Our work in community health began in India listening to stories of people whose lives were blighted by cataract blindness and others powerless to access the medical care and support needed at the end of their lives. These stories inspired our giving, and ever since we have focussed on partnering with organisations that are working to improve the health and wellbeing of communities across rural India. Our approach has been to fund cost-effective, transformative solutions that offer both scalability and sustainability as the long-term project goals. 

Post-op cataract surgery patients in Bihar (C) Sophie Gerrard
Eyecare | 2001 - ongoing

Globally 39 million people are blind, 90% of them live in developing countries and yet 80% of blindness could be prevented or cured. Cataract surgery is considered one of the most cost-effective poverty interventions. We work with partners in rural India and Nigeria where there is a high incidence of cataract blindness and limited access to eye care.

Our goal is to support eye hospitals to eliminate cataract blindness by ensuring people have access to quality eye surgery and ophthalmic care and in turn, restore sight, quality of life and livelihoods. Since 2001 we have funded over 300,000 surgeries, building projects, outreach and training. A large part raised by funds from our Small change for Big Change partnership with London restaurants.

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Nurses make a home visit to a patient in Delhi, Emmanuel Hospital Association.
Palliative Care | 2001 - ongoing

 It’s impossible to imagine people dying in agony, with terrible wounds or illnesses yet receiving no treatment. For many people in India, this is the reality and every day; thousands of people are dying in excruciating pain. Effective palliative care ensures a person can spend their final days with dignity, free from debilitating pain as well as provide extended care and support to the wider affected family. Through our work, we’ve seen the incredible strength and emotional resilience of individuals and families as they undergo end of life treatment and care.  We’ve travelled with nurses across miles of bumpy roads and witnessed what a vital lifeline their role is; to provide pain relief and support to the whole family, in their home.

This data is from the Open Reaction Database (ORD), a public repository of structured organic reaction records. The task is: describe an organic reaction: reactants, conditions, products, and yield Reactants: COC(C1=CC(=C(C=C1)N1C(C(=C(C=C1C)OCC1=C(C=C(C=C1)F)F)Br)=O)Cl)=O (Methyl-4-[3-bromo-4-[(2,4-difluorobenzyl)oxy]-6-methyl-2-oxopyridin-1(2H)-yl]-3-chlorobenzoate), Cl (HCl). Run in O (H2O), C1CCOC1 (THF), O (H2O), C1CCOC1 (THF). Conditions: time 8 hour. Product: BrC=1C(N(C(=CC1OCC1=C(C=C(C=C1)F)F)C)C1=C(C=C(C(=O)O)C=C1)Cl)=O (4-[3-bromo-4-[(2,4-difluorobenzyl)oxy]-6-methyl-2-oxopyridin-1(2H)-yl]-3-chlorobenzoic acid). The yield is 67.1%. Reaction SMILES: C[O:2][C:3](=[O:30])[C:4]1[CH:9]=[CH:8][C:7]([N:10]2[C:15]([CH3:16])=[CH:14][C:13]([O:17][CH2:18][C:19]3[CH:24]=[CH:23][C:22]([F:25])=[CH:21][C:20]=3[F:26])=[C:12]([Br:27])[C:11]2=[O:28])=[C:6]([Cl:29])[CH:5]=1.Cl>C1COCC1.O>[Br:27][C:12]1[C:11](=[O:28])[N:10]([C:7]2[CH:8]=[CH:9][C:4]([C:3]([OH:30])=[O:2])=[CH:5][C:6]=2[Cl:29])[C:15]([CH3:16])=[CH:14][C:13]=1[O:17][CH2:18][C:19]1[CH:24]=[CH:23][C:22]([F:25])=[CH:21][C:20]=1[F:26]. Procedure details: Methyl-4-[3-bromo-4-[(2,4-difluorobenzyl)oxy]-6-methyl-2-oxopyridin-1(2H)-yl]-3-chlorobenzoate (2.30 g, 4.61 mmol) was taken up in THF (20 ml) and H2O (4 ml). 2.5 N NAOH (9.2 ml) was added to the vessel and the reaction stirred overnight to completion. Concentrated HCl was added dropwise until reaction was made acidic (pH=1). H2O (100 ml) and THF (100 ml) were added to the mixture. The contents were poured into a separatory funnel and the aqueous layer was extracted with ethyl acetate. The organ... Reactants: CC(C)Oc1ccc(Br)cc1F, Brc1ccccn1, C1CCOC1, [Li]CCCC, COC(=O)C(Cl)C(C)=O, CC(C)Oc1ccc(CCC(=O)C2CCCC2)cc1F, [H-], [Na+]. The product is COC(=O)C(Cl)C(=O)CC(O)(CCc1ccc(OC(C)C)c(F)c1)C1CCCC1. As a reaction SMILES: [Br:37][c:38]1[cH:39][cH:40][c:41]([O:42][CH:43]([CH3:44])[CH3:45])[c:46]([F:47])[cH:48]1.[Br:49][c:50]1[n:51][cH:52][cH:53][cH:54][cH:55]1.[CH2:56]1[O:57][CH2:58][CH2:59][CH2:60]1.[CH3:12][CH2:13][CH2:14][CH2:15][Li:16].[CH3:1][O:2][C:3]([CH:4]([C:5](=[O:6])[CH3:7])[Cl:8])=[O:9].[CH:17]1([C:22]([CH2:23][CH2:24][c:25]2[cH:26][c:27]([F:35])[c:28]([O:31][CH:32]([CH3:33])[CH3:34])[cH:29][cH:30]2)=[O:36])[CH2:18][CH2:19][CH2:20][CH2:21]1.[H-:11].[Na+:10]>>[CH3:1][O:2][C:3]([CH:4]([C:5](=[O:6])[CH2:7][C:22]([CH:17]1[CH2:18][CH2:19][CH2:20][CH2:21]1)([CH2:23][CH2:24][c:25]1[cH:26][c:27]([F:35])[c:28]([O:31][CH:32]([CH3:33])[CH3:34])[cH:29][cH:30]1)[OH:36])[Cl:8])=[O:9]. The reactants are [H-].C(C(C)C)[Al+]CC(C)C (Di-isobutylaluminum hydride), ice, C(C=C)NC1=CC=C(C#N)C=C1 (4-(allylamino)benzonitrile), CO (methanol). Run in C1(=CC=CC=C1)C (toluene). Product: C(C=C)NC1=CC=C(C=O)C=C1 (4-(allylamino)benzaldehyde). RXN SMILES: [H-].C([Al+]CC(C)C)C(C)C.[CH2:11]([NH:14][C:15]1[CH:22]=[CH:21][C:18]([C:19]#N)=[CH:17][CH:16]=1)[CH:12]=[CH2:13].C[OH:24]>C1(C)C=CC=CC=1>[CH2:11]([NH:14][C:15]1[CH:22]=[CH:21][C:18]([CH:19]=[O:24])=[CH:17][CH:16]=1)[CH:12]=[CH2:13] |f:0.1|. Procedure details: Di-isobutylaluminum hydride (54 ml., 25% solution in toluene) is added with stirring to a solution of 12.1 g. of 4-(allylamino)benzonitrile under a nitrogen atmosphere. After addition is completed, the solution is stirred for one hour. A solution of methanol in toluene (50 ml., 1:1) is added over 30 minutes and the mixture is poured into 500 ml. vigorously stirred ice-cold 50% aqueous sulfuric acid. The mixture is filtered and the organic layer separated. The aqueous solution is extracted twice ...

Our goal is to support this growing movement of holistic, homebased palliative care in North East India. We hope to encourage greater understanding of the importance of coordinated continuity of care for people who have a terminal illness.  

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We don’t like to talk about dying – we all want to help people be saved – but sometimes the only thing we can do is to help people have a better death. And that’s important, I know it is.  This is work close to my heart, not joyous in the way restoring sight is, but equally vital and transformative for the person dying and their families.

Arjun Waney  OBE, Founding Trustee, The Savitri Trust
Maternal & Child Health | 2001 - 2016

When mothers have access to good nutritional education and a healthy diet, their children have the best chance to a healthy start in life. Our Mother & Child Healthcare projects are now complete, and much has been achieved since we first set out on these journeys with our project partners. These projects were initiated in areas where the need was greatest due to the remote locations of villages and lack of access to healthcare facilities – in this case the tribal belts of Maharashtra state, India. We directed our support towards a supplementary education and feeding programme for thousands of mothers and their children

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Children at Project Why, Delhi (C) Andrea Hamilton
Education | 2001-2020

We believe in supporting the educational needs of young people to achieve their full potential in life. Many of the young people we worked with lived on the streets or slums in India were denied the right to quality education. We worked with partners who provided a stable environment to support their educational needs, but also their wider physical and mental wellbeing. We’ve funded targeted counselling support to adolescent boys in Mumbai, supported extra education provision for children living in the slums of Delhi and helped fund optometry diplomas for young girls in rural Bihar.

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As with Arjun’s other projects, what started as a small ripple has now grown into a tsunami of love and care. I consider myself privileged to be in a small way part of this great humanitarian cause. Restoring sight to so many has restored in me the vision of what is actually important in life. 

Gulu Waney, Trustee